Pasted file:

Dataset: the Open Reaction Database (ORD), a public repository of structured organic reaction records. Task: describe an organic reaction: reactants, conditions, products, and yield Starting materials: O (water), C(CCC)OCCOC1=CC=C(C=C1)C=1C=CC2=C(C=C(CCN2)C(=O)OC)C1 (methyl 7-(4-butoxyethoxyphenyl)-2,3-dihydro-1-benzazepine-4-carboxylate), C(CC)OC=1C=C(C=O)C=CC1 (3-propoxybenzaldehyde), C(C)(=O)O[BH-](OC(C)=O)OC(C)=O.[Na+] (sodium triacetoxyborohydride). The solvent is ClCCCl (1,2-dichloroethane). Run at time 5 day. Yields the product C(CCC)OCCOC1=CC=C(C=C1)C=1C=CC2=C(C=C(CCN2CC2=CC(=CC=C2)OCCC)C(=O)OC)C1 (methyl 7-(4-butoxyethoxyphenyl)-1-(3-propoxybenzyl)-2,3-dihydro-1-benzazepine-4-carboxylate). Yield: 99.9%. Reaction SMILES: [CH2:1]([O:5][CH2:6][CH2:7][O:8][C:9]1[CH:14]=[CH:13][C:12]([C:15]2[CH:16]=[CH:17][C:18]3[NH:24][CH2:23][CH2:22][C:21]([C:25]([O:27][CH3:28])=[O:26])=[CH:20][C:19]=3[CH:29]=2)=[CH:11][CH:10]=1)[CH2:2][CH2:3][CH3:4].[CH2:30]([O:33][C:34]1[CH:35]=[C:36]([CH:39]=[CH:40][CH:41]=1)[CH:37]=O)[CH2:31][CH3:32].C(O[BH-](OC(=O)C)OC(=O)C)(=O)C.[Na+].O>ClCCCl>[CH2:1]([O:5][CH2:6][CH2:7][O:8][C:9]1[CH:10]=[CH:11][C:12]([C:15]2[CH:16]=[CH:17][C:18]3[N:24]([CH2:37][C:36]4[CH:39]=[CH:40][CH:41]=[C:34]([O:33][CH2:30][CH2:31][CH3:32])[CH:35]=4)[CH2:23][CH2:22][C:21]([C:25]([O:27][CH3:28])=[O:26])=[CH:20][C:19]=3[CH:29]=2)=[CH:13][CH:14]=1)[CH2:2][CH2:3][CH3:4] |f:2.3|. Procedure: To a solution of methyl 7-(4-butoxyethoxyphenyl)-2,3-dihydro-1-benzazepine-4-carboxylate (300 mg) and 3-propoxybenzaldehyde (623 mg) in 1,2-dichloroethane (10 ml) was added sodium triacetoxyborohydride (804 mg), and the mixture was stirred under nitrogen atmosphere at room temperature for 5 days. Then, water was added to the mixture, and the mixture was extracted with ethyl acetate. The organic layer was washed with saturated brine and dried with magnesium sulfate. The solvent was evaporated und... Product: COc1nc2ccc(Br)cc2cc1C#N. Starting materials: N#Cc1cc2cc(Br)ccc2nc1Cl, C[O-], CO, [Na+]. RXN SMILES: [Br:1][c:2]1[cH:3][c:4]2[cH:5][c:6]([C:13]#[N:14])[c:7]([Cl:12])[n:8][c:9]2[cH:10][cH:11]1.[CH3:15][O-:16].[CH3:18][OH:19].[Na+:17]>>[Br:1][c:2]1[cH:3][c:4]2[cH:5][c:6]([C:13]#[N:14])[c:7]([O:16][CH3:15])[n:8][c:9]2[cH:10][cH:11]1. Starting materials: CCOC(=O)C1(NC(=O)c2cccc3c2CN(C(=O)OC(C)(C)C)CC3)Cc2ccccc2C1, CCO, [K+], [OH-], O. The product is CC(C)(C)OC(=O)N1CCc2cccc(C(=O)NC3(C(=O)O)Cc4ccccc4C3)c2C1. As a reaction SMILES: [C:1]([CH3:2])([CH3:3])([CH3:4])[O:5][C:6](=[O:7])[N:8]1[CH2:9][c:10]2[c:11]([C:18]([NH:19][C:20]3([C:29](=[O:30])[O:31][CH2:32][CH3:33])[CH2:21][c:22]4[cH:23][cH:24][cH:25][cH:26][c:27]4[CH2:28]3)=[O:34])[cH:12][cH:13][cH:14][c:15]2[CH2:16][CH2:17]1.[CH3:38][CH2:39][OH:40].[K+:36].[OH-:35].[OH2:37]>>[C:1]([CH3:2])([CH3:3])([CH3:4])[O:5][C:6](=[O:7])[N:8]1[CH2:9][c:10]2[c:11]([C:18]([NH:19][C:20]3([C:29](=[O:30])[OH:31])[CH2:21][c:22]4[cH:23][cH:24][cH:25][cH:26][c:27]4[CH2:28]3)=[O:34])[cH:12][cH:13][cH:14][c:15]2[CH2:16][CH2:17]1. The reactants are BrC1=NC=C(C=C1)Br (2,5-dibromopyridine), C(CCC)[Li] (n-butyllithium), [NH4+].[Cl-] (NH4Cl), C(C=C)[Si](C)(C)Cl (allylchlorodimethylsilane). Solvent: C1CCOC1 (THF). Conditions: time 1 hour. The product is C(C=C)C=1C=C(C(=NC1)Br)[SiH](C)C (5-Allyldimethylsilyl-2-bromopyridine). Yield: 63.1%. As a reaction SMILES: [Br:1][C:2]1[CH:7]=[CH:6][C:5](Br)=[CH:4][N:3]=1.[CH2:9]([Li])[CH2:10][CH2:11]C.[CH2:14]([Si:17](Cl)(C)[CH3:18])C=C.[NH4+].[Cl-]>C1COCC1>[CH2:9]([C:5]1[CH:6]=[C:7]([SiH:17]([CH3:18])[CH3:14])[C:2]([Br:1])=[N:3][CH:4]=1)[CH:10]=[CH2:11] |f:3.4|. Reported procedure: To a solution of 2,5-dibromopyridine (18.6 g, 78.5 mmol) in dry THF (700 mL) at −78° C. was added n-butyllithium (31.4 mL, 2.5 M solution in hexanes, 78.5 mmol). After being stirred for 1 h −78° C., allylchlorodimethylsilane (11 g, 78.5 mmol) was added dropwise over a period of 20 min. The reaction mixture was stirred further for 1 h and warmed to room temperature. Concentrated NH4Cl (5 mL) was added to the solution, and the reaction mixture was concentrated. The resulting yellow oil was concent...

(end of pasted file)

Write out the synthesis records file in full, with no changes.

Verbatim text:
Dataset: the Open Reaction Database (ORD), a public repository of structured organic reaction records. Task: describe an organic reaction: reactants, conditions, products, and yield Starting materials: O (water), C(CCC)OCCOC1=CC=C(C=C1)C=1C=CC2=C(C=C(CCN2)C(=O)OC)C1 (methyl 7-(4-butoxyethoxyphenyl)-2,3-dihydro-1-benzazepine-4-carboxylate), C(CC)OC=1C=C(C=O)C=CC1 (3-propoxybenzaldehyde), C(C)(=O)O[BH-](OC(C)=O)OC(C)=O.[Na+] (sodium triacetoxyborohydride). The solvent is ClCCCl (1,2-dichloroethane). Run at time 5 day. Yields the product C(CCC)OCCOC1=CC=C(C=C1)C=1C=CC2=C(C=C(CCN2CC2=CC(=CC=C2)OCCC)C(=O)OC)C1 (methyl 7-(4-butoxyethoxyphenyl)-1-(3-propoxybenzyl)-2,3-dihydro-1-benzazepine-4-carboxylate). Yield: 99.9%. Reaction SMILES: [CH2:1]([O:5][CH2:6][CH2:7][O:8][C:9]1[CH:14]=[CH:13][C:12]([C:15]2[CH:16]=[CH:17][C:18]3[NH:24][CH2:23][CH2:22][C:21]([C:25]([O:27][CH3:28])=[O:26])=[CH:20][C:19]=3[CH:29]=2)=[CH:11][CH:10]=1)[CH2:2][CH2:3][CH3:4].[CH2:30]([O:33][C:34]1[CH:35]=[C:36]([CH:39]=[CH:40][CH:41]=1)[CH:37]=O)[CH2:31][CH3:32].C(O[BH-](OC(=O)C)OC(=O)C)(=O)C.[Na+].O>ClCCCl>[CH2:1]([O:5][CH2:6][CH2:7][O:8][C:9]1[CH:10]=[CH:11][C:12]([C:15]2[CH:16]=[CH:17][C:18]3[N:24]([CH2:37][C:36]4[CH:39]=[CH:40][CH:41]=[C:34]([O:33][CH2:30][CH2:31][CH3:32])[CH:35]=4)[CH2:23][CH2:22][C:21]([C:25]([O:27][CH3:28])=[O:26])=[CH:20][C:19]=3[CH:29]=2)=[CH:13][CH:14]=1)[CH2:2][CH2:3][CH3:4] |f:2.3|. Procedure: To a solution of methyl 7-(4-butoxyethoxyphenyl)-2,3-dihydro-1-benzazepine-4-carboxylate (300 mg) and 3-propoxybenzaldehyde (623 mg) in 1,2-dichloroethane (10 ml) was added sodium triacetoxyborohydride (804 mg), and the mixture was stirred under nitrogen atmosphere at room temperature for 5 days. Then, water was added to the mixture, and the mixture was extracted with ethyl acetate. The organic layer was washed with saturated brine and dried with magnesium sulfate. The solvent was evaporated und... Product: COc1nc2ccc(Br)cc2cc1C#N. Starting materials: N#Cc1cc2cc(Br)ccc2nc1Cl, C[O-], CO, [Na+]. RXN SMILES: [Br:1][c:2]1[cH:3][c:4]2[cH:5][c:6]([C:13]#[N:14])[c:7]([Cl:12])[n:8][c:9]2[cH:10][cH:11]1.[CH3:15][O-:16].[CH3:18][OH:19].[Na+:17]>>[Br:1][c:2]1[cH:3][c:4]2[cH:5][c:6]([C:13]#[N:14])[c:7]([O:16][CH3:15])[n:8][c:9]2[cH:10][cH:11]1. Starting materials: CCOC(=O)C1(NC(=O)c2cccc3c2CN(C(=O)OC(C)(C)C)CC3)Cc2ccccc2C1, CCO, [K+], [OH-], O. The product is CC(C)(C)OC(=O)N1CCc2cccc(C(=O)NC3(C(=O)O)Cc4ccccc4C3)c2C1. As a reaction SMILES: [C:1]([CH3:2])([CH3:3])([CH3:4])[O:5][C:6](=[O:7])[N:8]1[CH2:9][c:10]2[c:11]([C:18]([NH:19][C:20]3([C:29](=[O:30])[O:31][CH2:32][CH3:33])[CH2:21][c:22]4[cH:23][cH:24][cH:25][cH:26][c:27]4[CH2:28]3)=[O:34])[cH:12][cH:13][cH:14][c:15]2[CH2:16][CH2:17]1.[CH3:38][CH2:39][OH:40].[K+:36].[OH-:35].[OH2:37]>>[C:1]([CH3:2])([CH3:3])([CH3:4])[O:5][C:6](=[O:7])[N:8]1[CH2:9][c:10]2[c:11]([C:18]([NH:19][C:20]3([C:29](=[O:30])[OH:31])[CH2:21][c:22]4[cH:23][cH:24][cH:25][cH:26][c:27]4[CH2:28]3)=[O:34])[cH:12][cH:13][cH:14][c:15]2[CH2:16][CH2:17]1. The reactants are BrC1=NC=C(C=C1)Br (2,5-dibromopyridine), C(CCC)[Li] (n-butyllithium), [NH4+].[Cl-] (NH4Cl), C(C=C)[Si](C)(C)Cl (allylchlorodimethylsilane). Solvent: C1CCOC1 (THF). Conditions: time 1 hour. The product is C(C=C)C=1C=C(C(=NC1)Br)[SiH](C)C (5-Allyldimethylsilyl-2-bromopyridine). Yield: 63.1%. As a reaction SMILES: [Br:1][C:2]1[CH:7]=[CH:6][C:5](Br)=[CH:4][N:3]=1.[CH2:9]([Li])[CH2:10][CH2:11]C.[CH2:14]([Si:17](Cl)(C)[CH3:18])C=C.[NH4+].[Cl-]>C1COCC1>[CH2:9]([C:5]1[CH:6]=[C:7]([SiH:17]([CH3:18])[CH3:14])[C:2]([Br:1])=[N:3][CH:4]=1)[CH:10]=[CH2:11] |f:3.4|. Reported procedure: To a solution of 2,5-dibromopyridine (18.6 g, 78.5 mmol) in dry THF (700 mL) at −78° C. was added n-butyllithium (31.4 mL, 2.5 M solution in hexanes, 78.5 mmol). After being stirred for 1 h −78° C., allylchlorodimethylsilane (11 g, 78.5 mmol) was added dropwise over a period of 20 min. The reaction mixture was stirred further for 1 h and warmed to room temperature. Concentrated NH4Cl (5 mL) was added to the solution, and the reaction mixture was concentrated. The resulting yellow oil was concent...